Vida Matičič Malnaršič comes from Inner Carniola, namely from Rakek. She currently resides in the Netherlands where she moved to study solo singing. At the Conservatory of Music in Amsterdam, she first got a Bachelor’s degree, immediately followed by a Master’s degree. Now, she works as a freelance artist. She performs in concerts, cooperates on various projects and sings in one of the best opera choirs in the world – The Dutch National Opera Choir from Amsterdam. Her biggest fan is her grandmother Jožefa, who this year had a chance to hear Vida live at the Slovene National Theatre Opera and Ballet in Ljubljana, where Vida performed in front of the local audience. She wishes to someday return to back to her homeland but that will only be possible with sufficient job opportunities.
You currently live in the Netherlands where you initially went to study. What convinced you to stay there? What was it like to study in the Netherlands and how do you remember your student years?
I studied classical solo singing at the Conservatory of Music in Amsterdam. After completing the bachelor’s program, I enrolled in the master’s course. My master’s thesis entitled Singing in Slovenian is interesting because it enables foreigners to sing in the Slovenian language. Studying in Amsterdam was certainly very different from studying in Slovenia due to two factors: firstly, because it was conducted in the English language and because the environment was internationally oriented and, secondly, because in Amsterdam, you have to pay a tuition fee in order to enroll in university. My bachelor’s degree studies were partly and generously supported by the Slovenian Ministry for Culture. Later on, I worked alongside my studies, which is the regular practice of all students around here.
What do you miss most from Slovenia? Would you import anything to the Netherlands and what would you like to have left behind?
I miss my family and the Slovenian nature the most. I would love to bring my whole family here. That way we could be more close together and I wouldn’t miss out on all the birthday parties and family gatherings. I would also import a hill or two that I could use as a vista to have a broader view of all the beautiful flower fields, sand beaches, and windmills – these are my favorite Dutch things. I only see them from above when I’m landing with an airplane. What I wish I could have left behind my fears and questions whether this was the right decision or not. Unless you try, however, you can never know.
What is the life like in the Netherlands compared to life in Slovenia? Can you draw any parallels or point out the most notable differences?
Life here is faster and more planned. There is a lot more of planning in advance whenever you want to meet someone, even if it’s just for a coffee. In Slovenia, I think, things are more spontaneous – you meet someone and you go for a cup of coffee. People here are very open, but I still find the people in Slovenia more warm and homely*. People can fulfill their dreams here if they are more on the crazy, funky, or unconventional side. The most obvious difference lies in the fact that in the Netherlands – a country twice the size of Slovenia – has 17 million inhabitants, which means the houses are smaller, there is less room, and less nature. However, this means there are many possibilities for networking.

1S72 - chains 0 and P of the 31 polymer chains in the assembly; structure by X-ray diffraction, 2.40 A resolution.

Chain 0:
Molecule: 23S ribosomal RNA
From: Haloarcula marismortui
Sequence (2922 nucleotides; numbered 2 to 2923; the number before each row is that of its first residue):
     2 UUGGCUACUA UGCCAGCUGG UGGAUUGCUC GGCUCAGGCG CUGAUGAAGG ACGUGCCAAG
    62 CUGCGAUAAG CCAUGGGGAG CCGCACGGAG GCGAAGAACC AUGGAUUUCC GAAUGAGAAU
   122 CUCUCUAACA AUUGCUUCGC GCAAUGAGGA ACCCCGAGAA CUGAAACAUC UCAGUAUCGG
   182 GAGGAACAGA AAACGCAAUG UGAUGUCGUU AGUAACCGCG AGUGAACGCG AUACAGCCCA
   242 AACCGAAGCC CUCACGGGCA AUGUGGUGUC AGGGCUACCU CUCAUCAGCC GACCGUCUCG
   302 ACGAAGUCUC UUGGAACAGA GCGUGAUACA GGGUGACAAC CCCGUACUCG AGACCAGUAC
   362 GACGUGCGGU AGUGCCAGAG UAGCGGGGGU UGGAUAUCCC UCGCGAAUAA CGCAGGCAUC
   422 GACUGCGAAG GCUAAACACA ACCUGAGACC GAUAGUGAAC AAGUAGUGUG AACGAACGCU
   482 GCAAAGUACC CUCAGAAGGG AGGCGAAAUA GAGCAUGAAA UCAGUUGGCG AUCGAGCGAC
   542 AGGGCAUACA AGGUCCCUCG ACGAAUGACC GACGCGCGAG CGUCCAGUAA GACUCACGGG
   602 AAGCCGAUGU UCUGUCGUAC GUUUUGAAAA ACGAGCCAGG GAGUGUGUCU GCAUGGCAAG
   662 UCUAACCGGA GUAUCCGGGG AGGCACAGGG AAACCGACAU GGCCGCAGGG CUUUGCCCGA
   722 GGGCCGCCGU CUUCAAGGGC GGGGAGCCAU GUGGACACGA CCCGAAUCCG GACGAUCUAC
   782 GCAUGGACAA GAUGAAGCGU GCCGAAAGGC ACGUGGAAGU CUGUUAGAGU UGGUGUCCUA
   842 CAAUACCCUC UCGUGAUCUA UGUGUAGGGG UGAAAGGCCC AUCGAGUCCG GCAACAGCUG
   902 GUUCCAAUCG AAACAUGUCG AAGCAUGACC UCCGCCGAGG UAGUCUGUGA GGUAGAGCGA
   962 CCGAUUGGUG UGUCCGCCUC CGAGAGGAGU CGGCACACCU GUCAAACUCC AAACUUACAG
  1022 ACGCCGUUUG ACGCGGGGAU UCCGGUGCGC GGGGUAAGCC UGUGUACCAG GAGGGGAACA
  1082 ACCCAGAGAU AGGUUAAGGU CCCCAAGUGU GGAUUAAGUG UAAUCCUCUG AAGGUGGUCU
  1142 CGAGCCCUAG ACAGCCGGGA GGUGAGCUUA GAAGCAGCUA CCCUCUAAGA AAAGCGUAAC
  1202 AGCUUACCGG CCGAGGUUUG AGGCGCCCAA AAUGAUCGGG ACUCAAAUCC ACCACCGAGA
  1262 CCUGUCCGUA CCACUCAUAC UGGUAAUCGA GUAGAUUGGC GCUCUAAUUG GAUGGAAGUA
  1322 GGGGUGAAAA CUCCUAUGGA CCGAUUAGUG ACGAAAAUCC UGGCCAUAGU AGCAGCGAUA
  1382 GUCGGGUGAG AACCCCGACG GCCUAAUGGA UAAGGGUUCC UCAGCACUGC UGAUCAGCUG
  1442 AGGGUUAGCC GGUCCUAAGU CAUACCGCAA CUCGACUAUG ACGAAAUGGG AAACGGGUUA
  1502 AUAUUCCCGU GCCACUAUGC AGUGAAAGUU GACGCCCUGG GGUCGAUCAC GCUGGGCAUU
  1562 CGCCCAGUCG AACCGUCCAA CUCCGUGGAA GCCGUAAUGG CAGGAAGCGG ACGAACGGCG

You live abroad together with your husband who is also Slovenian. Where did you meet him and what led you to the decision for moving abroad?
We met in a then “modern” fashion, on mIRC. As I was finishing my studies in Slovenia I was persuaded by others to pursue further studies in the Netherlands. We both moved at the same time and started our new adventure. He soon found his first indefinite period employment and is very pleased with his life here.
Are you in contact with Slovenians living in the Netherlands? Do you socialize, form clubs or organize activities and gatherings? Do you prefer spending time with the locals or the people from your working environment?
In the Netherlands, Slovenians meet within the frameworks of the Friends of Slovenia association. We also have a FB group called Slovenci na Nizozemskem. I met a lot of Slovenians who live, study, or work here through these channels. I also made some close friends who mean a great deal to me. The association organizes annual events to commemorate the Slovenian Cultural Day, cooking workshops, and the traditional National Day picnic where we chat and sing over a snack and a drink.
Foto: Darja Štravs Tisu
How often do you return to Slovenia and what do you normally do here? Do you have any favorite places or activities?
I visit Slovenia three to four times a year (for Christmas, Easter, the summer holidays…). I now call it a “visit” rather than “vacation”, because it usually involves a lot of going around from house to house (and dining table to dining table) to see everyone that I haven’t seen in a while. I love going to the meadow with my father to see my mare Birta. I spend time mostly with my family and friends. We go for a ride to the seaside, the Bled Lake or any other less frequented location to enjoy the natural wonders of Slovenia.
What is your advice for the young who wish to live abroad? What was the hardest part of your experience and would you go down that same road again?
I would advise the youth not to be afraid of life abroad. Of course, it is hard because you are away from your relatives, friends, customs, food, and everything else you know well. Eventually, however, you make friends abroad, get used to the different cuisine and – most importantly – broaden your horizons and become an independent person. You can always go back home and that’s the wonder of living abroad.